As an aside, the Google search results also show a Minecraft mod named “Steamcraft,” which could still potentially be problematic if they’re using the Steamcraft mark in commerce and have some rights attached.
What can you do?
You don’t want to start spending time and money building a brand that’s already taken.It may be a good idea to have a few friends do the search for your proposed name, as well. This is because Google often personalizes search results depending on an individual’s search history. My understanding is that you’re never really getting a “clean” Google search, even in Incognito Mode. In this case, it is certainly possible that this dispute has bumped up the original Steamcraft in search results due to others linking to it.
This is probably resulting in a very different view of the search results for “Steamcraft” than before Michael put up his Kickstarter. I don’t know, and as I said, I’m not going to attack Michael for this. However, it’s an important illustration of how vital this initial search can be. Take it seriously, folks!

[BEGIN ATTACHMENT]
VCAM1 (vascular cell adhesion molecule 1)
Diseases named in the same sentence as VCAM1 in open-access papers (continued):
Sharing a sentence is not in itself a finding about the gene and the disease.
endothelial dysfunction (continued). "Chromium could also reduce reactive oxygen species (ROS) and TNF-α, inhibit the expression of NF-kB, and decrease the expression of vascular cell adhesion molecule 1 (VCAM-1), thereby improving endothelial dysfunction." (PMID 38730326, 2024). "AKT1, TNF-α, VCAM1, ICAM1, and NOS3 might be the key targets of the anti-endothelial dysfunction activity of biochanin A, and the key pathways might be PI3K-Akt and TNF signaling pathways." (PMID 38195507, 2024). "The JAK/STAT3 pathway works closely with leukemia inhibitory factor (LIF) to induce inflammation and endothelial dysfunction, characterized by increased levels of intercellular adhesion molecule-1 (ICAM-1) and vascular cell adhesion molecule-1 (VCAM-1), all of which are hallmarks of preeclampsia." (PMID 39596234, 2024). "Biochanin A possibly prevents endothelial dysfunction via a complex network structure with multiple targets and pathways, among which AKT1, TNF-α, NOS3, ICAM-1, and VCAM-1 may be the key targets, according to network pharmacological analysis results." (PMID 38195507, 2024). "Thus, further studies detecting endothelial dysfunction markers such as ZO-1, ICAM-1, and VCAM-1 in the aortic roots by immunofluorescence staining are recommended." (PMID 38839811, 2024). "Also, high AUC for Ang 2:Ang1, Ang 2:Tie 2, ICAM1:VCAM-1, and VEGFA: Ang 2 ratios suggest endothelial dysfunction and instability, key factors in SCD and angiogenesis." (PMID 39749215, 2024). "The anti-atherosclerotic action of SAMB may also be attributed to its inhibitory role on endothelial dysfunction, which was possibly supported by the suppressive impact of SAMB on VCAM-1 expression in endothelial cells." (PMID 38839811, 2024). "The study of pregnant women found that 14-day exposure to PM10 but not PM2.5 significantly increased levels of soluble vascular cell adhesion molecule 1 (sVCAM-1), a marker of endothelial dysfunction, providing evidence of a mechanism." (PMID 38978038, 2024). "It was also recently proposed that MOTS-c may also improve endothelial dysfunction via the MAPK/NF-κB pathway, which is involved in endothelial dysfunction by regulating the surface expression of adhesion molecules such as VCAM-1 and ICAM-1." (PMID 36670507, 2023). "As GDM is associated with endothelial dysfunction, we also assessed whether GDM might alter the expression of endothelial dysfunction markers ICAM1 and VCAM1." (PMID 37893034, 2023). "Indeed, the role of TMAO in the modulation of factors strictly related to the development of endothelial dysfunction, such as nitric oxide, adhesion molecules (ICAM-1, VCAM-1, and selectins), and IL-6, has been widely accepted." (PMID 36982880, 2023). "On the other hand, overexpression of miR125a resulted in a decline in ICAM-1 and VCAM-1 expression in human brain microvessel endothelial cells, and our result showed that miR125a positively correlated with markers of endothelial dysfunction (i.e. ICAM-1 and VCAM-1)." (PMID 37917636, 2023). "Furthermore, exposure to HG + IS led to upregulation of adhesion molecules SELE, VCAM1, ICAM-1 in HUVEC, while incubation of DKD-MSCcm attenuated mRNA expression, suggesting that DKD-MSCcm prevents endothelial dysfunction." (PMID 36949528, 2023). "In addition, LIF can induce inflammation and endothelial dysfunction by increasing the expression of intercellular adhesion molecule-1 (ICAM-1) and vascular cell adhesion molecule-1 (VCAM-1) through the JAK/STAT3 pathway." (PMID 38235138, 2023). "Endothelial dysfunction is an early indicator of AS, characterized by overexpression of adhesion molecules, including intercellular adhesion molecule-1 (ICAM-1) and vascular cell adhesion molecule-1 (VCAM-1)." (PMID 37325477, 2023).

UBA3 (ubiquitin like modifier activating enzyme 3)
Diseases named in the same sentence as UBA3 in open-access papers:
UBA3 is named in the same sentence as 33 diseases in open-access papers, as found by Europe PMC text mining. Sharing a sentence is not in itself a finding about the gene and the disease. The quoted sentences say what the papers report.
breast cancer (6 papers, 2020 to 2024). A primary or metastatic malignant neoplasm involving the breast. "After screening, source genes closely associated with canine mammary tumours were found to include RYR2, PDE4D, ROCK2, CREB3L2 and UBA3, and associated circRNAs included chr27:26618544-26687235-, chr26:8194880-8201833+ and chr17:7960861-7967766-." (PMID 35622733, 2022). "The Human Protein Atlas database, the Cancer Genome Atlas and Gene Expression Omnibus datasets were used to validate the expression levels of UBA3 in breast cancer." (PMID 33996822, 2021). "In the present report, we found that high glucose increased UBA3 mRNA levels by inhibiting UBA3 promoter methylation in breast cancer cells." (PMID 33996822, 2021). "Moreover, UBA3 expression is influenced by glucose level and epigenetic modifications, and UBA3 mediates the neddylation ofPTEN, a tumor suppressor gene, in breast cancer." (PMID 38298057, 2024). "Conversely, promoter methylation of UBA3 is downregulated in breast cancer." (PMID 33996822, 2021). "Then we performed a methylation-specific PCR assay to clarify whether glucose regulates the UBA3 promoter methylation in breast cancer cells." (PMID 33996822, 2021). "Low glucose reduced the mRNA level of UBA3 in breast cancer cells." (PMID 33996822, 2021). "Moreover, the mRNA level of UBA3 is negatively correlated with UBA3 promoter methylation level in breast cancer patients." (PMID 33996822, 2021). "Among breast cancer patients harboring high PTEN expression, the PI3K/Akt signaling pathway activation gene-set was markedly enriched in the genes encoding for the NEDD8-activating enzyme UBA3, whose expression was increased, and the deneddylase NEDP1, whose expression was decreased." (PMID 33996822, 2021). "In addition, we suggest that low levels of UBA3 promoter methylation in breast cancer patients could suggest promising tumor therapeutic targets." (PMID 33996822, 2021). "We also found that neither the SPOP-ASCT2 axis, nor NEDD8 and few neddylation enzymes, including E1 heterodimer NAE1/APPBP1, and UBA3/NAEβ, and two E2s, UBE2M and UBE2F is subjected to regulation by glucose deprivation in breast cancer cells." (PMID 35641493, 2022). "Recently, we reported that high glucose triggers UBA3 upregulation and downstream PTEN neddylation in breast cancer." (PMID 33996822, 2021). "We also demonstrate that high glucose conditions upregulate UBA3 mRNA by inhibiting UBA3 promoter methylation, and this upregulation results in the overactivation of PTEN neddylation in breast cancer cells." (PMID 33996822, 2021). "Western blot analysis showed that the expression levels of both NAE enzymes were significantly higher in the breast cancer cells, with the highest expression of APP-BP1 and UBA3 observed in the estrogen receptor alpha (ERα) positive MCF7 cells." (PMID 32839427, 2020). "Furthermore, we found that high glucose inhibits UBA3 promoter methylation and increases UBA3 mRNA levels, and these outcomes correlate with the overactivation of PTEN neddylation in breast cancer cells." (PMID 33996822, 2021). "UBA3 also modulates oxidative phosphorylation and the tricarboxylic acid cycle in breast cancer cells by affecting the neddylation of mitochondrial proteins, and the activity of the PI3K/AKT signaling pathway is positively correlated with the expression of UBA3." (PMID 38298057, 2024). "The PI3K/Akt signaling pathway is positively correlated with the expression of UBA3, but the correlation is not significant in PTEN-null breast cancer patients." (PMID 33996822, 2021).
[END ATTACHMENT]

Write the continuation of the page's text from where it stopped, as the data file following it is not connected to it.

You don’t want to start spending time and money building a brand that’s already taken. You also don’t want to open yourself up to getting your project taken off of Kickstarter, as in this case, or be the subject of a trademark infringement lawsuit.
What if the trademark isn’t registered?
What if you find someone else using your proposed game name out there on the Internet, but you can’t find it on the US trademark office’s search engine? They’re using the name, but they haven’t registered it. Does that mean that it’s free to use?
Of course not (well, probably not). Trademark rights come from USAGE of the mark in commerce, not from registration. The right to sue in federal court and prevent counterfeits from entering the US are just a few of the rights that come from registration. However, the actual trademark rights themselves are borne out of your use of the mark in connection with particular goods or services.
This is an extremely important thing to realize when deciding whether or not to go forward with using a name.
Going directly to Kickstarter
The original creator then went directly to Kickstarter to report the infringement.In his post, Michael describes an email that he received from the original Steamcraft creator, alerting Michael to the infringement. Michael replied with some questions, but this email was not answered. The original creator then went directly to Kickstarter to report the infringement. This got Michael’s project page taken off until he removed any infringement.
On this point, I just wanted to say that there’s no requirement to take it up with the infringer first. It’s often a good thing to do, for a number of reasons:
- It can keep the dispute small and prevent escalation